Today’s review is all about Ruth Ware’s suspense novel, In a Dark, Dark Wood.
Happy September folks!
With September comes kids going back to school (not this one, which is the first time since I was five), the weather getting cooler, and the reintroduction of everything pumpkin spice.
As I said in my last post, I take the build up to October 31 very seriously, and as such, I figured my next read should be a reflection of my anticipation for the spooky.
Ruth Ware’s In a Dark, Dark Wood, with its black and white cover and thriller genre, seemed like the perfect choice.
Did In a Dark, Dark Wood deliver in the eerieness category? Keep on reading to find out my thoughts and opinions.
What should be a cozy and fun-filled weekend deep in the English countryside takes a sinister turn in Ruth Ware’s suspenseful, compulsive, and darkly twisted psychological thriller.
Sometimes the only thing to fear…is yourself.
When reclusive writer Leonora is invited to the English countryside for a weekend away, she reluctantly agrees to make the trip. But as the first night falls, revelations unfold among friends old and new, an unnerving memory shatters Leonora’s reserve, and a haunting realization creeps in: the party is not alone in the woods.
This book intrigued me from the get go, due to Ware’s use of the poem ‘In a Dark, Dark Wood.’ When I saw the title of Ware’s novel I vividly remembered being a child and reading the book In a Dark, Dark Wood and Other Scary Stories by Alvin Schwartz. As a kid, I remember reading that book and not being able to sleep for a week, so of course, I had to see what reaction Ware’s adult take would elicit.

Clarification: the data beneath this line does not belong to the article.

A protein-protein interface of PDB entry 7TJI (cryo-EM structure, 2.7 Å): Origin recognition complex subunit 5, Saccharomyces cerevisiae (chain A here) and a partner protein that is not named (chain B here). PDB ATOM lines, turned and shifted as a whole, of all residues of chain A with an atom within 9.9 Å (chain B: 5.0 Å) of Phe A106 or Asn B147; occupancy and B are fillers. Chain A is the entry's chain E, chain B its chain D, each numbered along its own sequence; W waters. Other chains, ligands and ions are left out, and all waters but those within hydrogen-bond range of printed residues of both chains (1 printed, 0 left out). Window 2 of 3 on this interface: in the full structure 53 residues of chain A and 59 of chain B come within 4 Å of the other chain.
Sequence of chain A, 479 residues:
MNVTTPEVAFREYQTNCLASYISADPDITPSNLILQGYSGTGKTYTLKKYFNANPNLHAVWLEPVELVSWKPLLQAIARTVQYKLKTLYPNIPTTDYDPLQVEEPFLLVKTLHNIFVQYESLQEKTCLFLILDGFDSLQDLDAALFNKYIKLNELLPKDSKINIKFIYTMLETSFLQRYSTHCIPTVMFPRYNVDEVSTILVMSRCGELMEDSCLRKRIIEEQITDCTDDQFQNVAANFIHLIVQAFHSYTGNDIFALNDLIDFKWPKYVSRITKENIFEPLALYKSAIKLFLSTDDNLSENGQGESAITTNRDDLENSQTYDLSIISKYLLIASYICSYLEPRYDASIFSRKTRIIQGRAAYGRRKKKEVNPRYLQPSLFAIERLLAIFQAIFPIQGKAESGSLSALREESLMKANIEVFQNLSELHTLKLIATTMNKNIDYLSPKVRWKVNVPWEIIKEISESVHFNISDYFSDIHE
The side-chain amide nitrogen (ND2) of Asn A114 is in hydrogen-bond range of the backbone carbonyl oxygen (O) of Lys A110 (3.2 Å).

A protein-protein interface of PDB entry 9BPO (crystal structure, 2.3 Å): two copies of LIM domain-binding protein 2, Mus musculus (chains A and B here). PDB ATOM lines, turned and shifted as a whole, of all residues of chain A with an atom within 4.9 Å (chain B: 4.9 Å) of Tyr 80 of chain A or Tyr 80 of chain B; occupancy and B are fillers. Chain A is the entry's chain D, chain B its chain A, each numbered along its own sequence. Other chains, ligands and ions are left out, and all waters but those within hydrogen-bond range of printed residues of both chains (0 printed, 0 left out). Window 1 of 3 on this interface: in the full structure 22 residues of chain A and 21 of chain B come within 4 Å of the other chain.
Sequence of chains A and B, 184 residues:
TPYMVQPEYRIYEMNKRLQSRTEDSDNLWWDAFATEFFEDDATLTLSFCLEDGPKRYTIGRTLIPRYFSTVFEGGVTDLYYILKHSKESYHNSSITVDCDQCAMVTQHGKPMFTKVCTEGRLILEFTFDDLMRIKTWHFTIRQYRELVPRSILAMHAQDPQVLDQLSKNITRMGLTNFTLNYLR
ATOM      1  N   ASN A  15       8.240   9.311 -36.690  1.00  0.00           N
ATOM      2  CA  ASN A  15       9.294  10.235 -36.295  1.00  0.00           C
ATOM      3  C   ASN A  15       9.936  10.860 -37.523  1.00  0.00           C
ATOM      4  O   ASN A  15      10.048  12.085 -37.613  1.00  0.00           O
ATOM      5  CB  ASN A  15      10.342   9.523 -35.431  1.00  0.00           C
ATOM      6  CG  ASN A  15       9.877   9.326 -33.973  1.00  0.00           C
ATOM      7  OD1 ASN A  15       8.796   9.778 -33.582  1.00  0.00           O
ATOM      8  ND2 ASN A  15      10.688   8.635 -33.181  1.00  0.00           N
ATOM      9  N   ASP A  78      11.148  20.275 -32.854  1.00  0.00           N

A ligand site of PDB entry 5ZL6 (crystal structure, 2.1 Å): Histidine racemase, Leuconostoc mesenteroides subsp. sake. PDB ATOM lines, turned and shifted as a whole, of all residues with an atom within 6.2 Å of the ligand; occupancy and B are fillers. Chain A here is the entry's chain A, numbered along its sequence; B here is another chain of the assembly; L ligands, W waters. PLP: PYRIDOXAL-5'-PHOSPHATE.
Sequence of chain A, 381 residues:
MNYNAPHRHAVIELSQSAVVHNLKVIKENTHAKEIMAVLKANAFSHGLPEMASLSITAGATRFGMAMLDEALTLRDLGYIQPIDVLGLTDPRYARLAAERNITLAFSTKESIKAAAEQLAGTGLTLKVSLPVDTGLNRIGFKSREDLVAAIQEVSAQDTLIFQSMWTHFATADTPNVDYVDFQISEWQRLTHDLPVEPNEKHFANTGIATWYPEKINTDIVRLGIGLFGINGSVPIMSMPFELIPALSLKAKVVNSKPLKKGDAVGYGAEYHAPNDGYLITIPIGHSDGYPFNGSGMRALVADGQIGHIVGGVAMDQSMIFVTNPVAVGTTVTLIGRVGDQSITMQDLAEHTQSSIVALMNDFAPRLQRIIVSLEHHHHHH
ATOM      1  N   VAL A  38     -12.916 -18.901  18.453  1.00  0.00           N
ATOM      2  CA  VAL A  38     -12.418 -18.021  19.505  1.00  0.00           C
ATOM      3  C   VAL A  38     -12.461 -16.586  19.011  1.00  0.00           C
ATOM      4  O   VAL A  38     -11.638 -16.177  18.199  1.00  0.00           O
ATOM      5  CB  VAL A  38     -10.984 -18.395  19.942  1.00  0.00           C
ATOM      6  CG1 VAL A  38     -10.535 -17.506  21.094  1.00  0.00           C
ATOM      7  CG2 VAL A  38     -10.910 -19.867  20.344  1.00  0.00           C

The narration style was very similar to both Gone Girl by Gillian Flynn and The Girl on the Train by Paula Hawkins in that Ware’s main character, Leonora (Nora), was somewhat unreliable. There was a fleeting moment while reading In a Dark, Dark Wood that I legitimately thought Nora was gonna pull an Amazing Amy and end up being the antagonist, and while she didn’t help the situation, I must admit that the character who did turn out to be the killer was just as much a shock.
It was also very bold of Ware to not introduce who was murdered until more than half way through the novel. While reading I was sure I had figured out who was the murdered/murderer parties, but when the time came around for the reveal, I can tell you my jaw may or may not have hit the floor.
My only complaint about this novel, however, was how easy it was to assume who committed the murder after the reveal of the victim. In a way, it kind of diminished Ware’s build up of the crime, to the point where I struggled to read the last 50 pages or so, given that I had figured out both the culprit and the motive. Though I honestly chalk up my sleuthing to my love of the board game Clue, so I may have had an unfair advantage…
Overall Rating: 3.5 out of 5 stars.